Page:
Forum for Science, Industry and Business

Sponsored by:     3M 
Search our Site:

 

Cobblestones fool innate immunity

29.11.2011
Coating the surface of an implant such as a new hip or pacemaker with nanosized metallic particles reduces the risk of rejection, and researchers at the University of Gothenburg, Sweden, can now explain why: they fool the innate immune system. The results are presented in the International Journal of Nanomedicine.

“Activation of the body’s innate immune system is one of the most common reasons for an implant being rejected,” explains Professor Hans Elwing from the University of Gothenburg’s Department of Cell and Molecular Biology. “We can now show why the body more easily integrates implants with a nanostructured surface than a smooth one.”

The researchers used a unique method to produce nanostructures on gold surfaces, creating gold particles just 10-18 nm in diameter and binding them to a completely smooth gold surface at carefully regulated distances. The result is something akin to a cobbled street in miniature.

Nanosized irregularities mimic body’s natural structures

Giving implants this cobbled surface reduces the activation of important parts of the innate immune system. This is because several of the proteins involved are of a similar size to these nanosized cobbles, and so do not change in appearance when they land on the surface. This gives the body a greater ability to integrate foreign objects such as implants, pacemakers and drug capsules into its own tissues, as well as reducing the risk of local inflammation.

“It may be that the innate immune system is designed to react to smooth surfaces, because these are not found naturally in the body,” says Elwing. “Some bacteria, on the other hand, do have a completely smooth surface.”

Modern nanotechnology makes it easy and cheap to surface-treat implants and drug capsules, but it will probably be several years before this becomes a reality in human medicine. The focus now is on customising titanium implants of various kinds.

Surface can be graded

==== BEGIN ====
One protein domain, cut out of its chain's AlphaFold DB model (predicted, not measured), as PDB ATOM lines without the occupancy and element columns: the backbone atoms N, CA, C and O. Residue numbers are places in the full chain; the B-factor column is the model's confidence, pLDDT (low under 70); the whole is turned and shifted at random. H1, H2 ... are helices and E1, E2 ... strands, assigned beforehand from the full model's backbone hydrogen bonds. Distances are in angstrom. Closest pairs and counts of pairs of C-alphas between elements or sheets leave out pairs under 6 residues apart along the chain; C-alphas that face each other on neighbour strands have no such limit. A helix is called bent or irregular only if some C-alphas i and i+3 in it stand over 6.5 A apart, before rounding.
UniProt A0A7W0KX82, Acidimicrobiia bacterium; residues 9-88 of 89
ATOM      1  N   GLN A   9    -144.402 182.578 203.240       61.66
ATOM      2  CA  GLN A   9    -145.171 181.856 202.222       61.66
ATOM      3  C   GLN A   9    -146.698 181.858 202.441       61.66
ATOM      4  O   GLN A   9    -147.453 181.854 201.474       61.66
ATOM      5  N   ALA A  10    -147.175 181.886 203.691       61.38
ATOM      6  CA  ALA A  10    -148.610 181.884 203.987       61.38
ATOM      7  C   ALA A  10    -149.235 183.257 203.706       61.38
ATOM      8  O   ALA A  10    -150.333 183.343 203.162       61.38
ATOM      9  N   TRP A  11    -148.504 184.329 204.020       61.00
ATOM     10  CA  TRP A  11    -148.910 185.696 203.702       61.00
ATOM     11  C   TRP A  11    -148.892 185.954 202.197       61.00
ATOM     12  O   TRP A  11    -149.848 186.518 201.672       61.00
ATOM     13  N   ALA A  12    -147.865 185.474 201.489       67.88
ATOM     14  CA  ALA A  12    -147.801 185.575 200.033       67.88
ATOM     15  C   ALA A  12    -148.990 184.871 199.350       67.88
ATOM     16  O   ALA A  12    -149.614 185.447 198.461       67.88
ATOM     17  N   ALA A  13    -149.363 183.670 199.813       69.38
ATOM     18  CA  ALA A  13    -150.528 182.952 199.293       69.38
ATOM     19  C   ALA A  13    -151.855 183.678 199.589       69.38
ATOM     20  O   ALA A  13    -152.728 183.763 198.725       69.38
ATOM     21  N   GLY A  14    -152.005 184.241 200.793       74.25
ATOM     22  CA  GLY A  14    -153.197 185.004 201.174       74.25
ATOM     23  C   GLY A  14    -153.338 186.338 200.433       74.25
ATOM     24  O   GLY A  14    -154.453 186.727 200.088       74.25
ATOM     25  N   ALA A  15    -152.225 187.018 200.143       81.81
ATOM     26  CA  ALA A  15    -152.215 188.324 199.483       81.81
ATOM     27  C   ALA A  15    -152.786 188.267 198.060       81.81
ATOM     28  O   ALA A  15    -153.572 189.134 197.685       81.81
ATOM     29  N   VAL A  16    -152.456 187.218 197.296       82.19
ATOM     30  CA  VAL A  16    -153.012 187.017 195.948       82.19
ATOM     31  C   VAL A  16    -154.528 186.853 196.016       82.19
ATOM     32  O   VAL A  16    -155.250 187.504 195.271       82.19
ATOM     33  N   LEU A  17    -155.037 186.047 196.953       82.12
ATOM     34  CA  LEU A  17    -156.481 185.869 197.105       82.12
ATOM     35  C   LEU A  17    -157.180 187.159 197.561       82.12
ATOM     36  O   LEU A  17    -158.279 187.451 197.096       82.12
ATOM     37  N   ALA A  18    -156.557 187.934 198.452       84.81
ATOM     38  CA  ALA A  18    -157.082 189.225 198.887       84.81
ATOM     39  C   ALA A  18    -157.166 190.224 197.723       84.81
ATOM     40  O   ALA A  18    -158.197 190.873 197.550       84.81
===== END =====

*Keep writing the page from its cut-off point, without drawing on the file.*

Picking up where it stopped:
“We’ve developed a graded surface with different cobbelstone package that we think can be used for bone implants,” says Elwing. “Bone is very hard on the outside but then gets softer, so it would be good to have hard integration on the surface and softer integration underneath. We reckon we can make titanium screws that are denser at the head of the screw so that they fuse best at the top. This kind of customisation is the future.”

Research into the body’s innate immune system was rewarded this year with the Nobel Prize in Physiology or Medicine.

The laboratory work was carried out at the University of Gothenburg, and the project is a collaboration between the BIOMATCELL centre of excellence in Gothenburg, SP Technical Research Institute of Sweden in Borås and Bactiguard AB in Stockholm.

The article “Immune complement activation is attenuated by surface nanotopography” by Mats Hulander, Anders Lundgren, Mattias Berglin, Mattias Ohrlander, Jukka Lausmaa and dx.doi.org/10.2147/IJN.S24578Hans Elwing was published in the International Journal of Nanomedicine:

Contact:
Hans-Björne Elwing, Department of Cell and Molecular Biology
Tel: +46 (0)31 786 2562
Mobile: +46 (0)733 604 607
hans.elwing@cmb.gu.se

Helena Aaberg | idw
Further information:
http://www.gu.se

More articles from Health and Medicine:

nachricht Norovirus evades immune system by hiding out in rare gut cells
12.10.2017 | University of Pennsylvania School of Medicine

nachricht Flexible sensors can detect movement in GI tract